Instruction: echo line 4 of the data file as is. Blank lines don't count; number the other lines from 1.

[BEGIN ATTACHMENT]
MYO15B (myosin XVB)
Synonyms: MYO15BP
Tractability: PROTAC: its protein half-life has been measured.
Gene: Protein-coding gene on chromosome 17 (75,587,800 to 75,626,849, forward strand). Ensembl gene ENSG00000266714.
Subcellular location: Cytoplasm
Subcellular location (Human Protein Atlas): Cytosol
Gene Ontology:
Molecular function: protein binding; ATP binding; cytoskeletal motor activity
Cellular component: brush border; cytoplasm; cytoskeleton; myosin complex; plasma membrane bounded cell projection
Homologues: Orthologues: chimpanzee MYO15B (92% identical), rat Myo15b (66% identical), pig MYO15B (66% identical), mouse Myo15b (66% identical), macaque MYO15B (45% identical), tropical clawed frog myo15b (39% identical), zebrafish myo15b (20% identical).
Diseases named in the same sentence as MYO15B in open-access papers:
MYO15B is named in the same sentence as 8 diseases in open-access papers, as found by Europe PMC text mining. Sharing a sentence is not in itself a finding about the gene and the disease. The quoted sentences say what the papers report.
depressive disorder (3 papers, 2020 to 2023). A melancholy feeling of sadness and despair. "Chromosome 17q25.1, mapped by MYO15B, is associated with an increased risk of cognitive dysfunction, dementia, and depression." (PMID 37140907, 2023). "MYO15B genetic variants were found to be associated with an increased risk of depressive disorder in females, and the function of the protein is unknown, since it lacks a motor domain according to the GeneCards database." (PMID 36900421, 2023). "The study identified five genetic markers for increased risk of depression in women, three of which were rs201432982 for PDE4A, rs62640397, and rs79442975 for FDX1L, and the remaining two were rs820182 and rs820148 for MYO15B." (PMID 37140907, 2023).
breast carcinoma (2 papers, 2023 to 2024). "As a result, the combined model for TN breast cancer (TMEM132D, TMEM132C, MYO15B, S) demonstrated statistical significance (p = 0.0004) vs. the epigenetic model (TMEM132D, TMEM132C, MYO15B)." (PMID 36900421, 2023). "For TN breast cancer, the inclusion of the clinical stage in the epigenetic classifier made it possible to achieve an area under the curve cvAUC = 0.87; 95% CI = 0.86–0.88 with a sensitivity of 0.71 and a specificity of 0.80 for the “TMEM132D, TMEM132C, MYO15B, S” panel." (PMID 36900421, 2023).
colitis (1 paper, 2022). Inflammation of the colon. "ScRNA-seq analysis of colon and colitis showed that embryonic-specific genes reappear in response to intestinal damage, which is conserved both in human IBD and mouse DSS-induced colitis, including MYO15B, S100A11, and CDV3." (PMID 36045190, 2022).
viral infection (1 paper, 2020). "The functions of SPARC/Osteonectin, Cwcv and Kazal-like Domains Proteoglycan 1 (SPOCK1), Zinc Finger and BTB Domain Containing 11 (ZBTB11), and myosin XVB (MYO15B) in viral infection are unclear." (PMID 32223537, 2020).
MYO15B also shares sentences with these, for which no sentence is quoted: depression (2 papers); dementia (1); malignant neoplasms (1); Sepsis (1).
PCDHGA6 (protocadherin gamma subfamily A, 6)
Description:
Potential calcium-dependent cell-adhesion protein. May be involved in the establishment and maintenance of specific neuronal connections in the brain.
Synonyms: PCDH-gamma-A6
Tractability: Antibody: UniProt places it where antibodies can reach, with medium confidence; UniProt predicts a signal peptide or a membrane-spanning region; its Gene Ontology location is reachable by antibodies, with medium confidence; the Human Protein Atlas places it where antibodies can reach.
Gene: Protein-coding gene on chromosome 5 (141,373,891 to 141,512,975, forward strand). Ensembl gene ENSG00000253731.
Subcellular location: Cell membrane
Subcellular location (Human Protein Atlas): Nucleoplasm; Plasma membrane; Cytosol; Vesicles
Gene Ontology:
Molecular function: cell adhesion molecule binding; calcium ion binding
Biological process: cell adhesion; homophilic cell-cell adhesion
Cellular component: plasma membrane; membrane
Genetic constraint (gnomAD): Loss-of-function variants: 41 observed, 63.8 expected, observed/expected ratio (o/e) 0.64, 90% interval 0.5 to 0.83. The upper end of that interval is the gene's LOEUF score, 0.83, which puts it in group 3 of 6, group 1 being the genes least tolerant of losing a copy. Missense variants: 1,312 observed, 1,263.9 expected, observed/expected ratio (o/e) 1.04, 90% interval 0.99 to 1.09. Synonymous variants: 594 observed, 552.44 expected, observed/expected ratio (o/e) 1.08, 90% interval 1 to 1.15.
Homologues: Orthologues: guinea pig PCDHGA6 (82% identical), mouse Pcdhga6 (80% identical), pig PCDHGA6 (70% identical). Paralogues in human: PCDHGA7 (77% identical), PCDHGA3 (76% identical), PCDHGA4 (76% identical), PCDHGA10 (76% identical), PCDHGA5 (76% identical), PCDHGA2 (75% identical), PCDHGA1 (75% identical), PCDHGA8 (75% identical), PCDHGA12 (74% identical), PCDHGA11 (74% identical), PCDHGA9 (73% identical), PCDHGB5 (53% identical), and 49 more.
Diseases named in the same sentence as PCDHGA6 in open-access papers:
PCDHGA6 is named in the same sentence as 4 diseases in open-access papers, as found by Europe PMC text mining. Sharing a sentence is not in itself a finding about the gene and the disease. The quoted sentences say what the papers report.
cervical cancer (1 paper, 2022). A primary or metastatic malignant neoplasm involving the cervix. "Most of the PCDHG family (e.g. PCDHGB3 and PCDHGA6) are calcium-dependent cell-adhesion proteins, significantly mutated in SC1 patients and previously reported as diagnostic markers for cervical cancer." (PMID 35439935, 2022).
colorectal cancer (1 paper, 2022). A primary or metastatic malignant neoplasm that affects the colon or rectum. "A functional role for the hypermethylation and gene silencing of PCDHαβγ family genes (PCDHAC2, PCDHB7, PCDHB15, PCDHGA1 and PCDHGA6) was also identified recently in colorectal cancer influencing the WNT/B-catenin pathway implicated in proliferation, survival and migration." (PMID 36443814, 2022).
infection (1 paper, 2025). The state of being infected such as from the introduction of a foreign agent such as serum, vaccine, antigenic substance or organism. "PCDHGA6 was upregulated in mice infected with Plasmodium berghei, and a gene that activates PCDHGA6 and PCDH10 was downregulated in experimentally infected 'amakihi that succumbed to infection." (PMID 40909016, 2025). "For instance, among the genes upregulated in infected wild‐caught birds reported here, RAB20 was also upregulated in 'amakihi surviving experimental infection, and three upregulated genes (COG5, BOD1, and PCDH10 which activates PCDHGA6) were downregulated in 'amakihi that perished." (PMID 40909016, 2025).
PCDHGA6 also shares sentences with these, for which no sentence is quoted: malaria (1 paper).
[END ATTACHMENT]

Gene: Protein-coding gene on chromosome 17 (75,587,800 to 75,626,849, forward strand). Ensembl gene ENSG00000266714.